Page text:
Major Lesson: CSS, XAMPP, PhP and all those other acronyms aren’t as scary as they seem.

The requirement for this bootcamp was that we came in with XAMPP, a program that allows your personal computer to act as a server, and WordPress.org, a platform for blogging. Honestly, as I was downloading these onto my computer last night I had already decided that I would consider myself a success if I was able to just get the XAMPP to work at Read More

Katy Meyers

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April 25, 2011

The Trials and Tribulations of Open Access Bioarchaeology

April 25, 2011 | By | 3 Comments

This past week was the annual Paleopathology Association conference, which took place in Minneapolis, MN on April 12-13th. During the final session of talks, Charlotte Roberts, a paleopathology professor from Durham University (and one of my academic heroes), discussed the need for an international database for bioarchaeological collections.

http://www.paleopathology.org/images/ppalogo2.jpg

Roberts reviewed 20 years of journal articles from the International Journal of Osteoarchaeology and found that two thirds of the material used was taken from only four collections: York, Bradford, Birmingham and the Museum of London. While restudies are a good way to test methods, the materials have been so overused that they are becoming damaged and other collections are being overlooked. Roberts argues that we need to consider the implications of all these restudies. In order to create more representative and nuanced interpretations of the past it is important to study a wide range of collections. If our Read More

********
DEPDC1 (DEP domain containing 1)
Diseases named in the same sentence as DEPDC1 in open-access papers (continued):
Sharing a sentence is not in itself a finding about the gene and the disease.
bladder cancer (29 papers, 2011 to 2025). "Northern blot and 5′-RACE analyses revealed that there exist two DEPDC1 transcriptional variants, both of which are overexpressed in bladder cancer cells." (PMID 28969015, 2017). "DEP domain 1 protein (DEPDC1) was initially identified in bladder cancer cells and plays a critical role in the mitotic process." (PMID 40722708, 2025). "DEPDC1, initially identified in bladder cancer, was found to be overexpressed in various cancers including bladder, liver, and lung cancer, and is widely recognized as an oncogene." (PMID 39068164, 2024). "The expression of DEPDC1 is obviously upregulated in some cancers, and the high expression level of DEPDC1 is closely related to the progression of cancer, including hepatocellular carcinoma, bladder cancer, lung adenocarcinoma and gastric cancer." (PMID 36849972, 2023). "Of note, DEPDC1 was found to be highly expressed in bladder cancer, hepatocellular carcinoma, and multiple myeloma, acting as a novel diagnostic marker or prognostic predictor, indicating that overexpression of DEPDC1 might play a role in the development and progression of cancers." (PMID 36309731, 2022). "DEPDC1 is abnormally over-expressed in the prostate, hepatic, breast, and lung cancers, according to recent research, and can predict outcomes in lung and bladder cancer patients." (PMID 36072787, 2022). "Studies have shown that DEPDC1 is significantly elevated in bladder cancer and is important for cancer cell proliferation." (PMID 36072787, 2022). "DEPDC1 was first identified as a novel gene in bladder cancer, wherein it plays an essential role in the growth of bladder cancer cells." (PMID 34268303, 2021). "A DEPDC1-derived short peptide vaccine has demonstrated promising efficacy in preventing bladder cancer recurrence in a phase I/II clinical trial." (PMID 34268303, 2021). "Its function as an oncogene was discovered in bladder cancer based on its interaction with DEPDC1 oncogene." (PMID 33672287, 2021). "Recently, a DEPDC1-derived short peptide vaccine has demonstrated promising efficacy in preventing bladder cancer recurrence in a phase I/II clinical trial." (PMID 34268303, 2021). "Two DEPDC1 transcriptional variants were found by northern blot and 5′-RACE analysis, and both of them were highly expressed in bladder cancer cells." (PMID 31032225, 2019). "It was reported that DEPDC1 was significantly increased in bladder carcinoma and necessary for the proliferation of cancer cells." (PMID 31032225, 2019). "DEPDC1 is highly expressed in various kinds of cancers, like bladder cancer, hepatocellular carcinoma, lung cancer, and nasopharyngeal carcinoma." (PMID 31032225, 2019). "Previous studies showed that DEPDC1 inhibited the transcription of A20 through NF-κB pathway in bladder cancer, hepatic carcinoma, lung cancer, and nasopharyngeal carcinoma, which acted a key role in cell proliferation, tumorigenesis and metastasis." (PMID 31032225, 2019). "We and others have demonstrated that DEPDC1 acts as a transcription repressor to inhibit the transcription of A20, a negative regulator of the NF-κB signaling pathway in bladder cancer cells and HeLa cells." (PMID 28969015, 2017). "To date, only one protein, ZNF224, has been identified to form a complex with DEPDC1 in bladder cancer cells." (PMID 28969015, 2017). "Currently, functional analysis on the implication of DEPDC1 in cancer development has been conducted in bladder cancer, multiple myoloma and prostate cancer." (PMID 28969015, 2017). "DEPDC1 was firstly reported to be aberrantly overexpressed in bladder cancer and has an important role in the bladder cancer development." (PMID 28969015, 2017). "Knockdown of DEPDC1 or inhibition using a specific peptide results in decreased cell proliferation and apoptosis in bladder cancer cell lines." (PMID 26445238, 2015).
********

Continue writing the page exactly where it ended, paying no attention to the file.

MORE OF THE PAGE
Micalee Sullivan

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April 19, 2011

A (very) brief metadata tutorial

April 19, 2011 | By | No Comments

Sixteen Tons is finally starting to see some life. Unfortunately, most of this is in the form of massive chaos as I continue upload item after item into my digital repository. I’ve decided that, before I can even begin to think about the organization of the website, I need to place my items into my Omeka site and then begin the process of sorting and organizing. Ideally, I’d like to complete this first step by May so that I can then work on the organization of my website during the summer.

When I add a new item to my Omeka site, the first thing I do is begin to fill out the metadata boxes. Omeka uses Dublin Core (DC) standard – it’s complete enough to accurately describe various materials but simple enough for people to use who do not possess an LIS degree. Some of the Read More

Jennifer Bengtson

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April 15, 2011